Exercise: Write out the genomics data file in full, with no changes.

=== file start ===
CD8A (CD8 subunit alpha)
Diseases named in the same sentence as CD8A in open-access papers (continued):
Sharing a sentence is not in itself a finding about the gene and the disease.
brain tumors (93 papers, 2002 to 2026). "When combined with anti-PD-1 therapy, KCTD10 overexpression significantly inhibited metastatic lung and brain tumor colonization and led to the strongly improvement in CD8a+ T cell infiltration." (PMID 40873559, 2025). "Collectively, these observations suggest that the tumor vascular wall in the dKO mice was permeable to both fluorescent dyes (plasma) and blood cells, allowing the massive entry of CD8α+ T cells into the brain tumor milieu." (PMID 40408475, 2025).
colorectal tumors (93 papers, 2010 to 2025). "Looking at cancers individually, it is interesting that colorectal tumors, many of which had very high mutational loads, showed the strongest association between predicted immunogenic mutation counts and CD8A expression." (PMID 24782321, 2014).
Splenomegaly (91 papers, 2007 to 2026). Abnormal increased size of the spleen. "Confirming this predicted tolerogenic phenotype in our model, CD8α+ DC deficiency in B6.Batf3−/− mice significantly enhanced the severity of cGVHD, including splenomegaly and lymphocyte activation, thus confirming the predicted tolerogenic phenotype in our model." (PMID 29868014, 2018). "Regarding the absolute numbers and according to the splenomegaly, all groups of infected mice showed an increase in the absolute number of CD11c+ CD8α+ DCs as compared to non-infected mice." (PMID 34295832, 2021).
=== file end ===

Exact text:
CD8A (CD8 subunit alpha)
Diseases named in the same sentence as CD8A in open-access papers (continued):
Sharing a sentence is not in itself a finding about the gene and the disease.
brain tumors (93 papers, 2002 to 2026). "When combined with anti-PD-1 therapy, KCTD10 overexpression significantly inhibited metastatic lung and brain tumor colonization and led to the strongly improvement in CD8a+ T cell infiltration." (PMID 40873559, 2025). "Collectively, these observations suggest that the tumor vascular wall in the dKO mice was permeable to both fluorescent dyes (plasma) and blood cells, allowing the massive entry of CD8α+ T cells into the brain tumor milieu." (PMID 40408475, 2025).
colorectal tumors (93 papers, 2010 to 2025). "Looking at cancers individually, it is interesting that colorectal tumors, many of which had very high mutational loads, showed the strongest association between predicted immunogenic mutation counts and CD8A expression." (PMID 24782321, 2014).
Splenomegaly (91 papers, 2007 to 2026). Abnormal increased size of the spleen. "Confirming this predicted tolerogenic phenotype in our model, CD8α+ DC deficiency in B6.Batf3−/− mice significantly enhanced the severity of cGVHD, including splenomegaly and lymphocyte activation, thus confirming the predicted tolerogenic phenotype in our model." (PMID 29868014, 2018). "Regarding the absolute numbers and according to the splenomegaly, all groups of infected mice showed an increase in the absolute number of CD11c+ CD8α+ DCs as compared to non-infected mice." (PMID 34295832, 2021).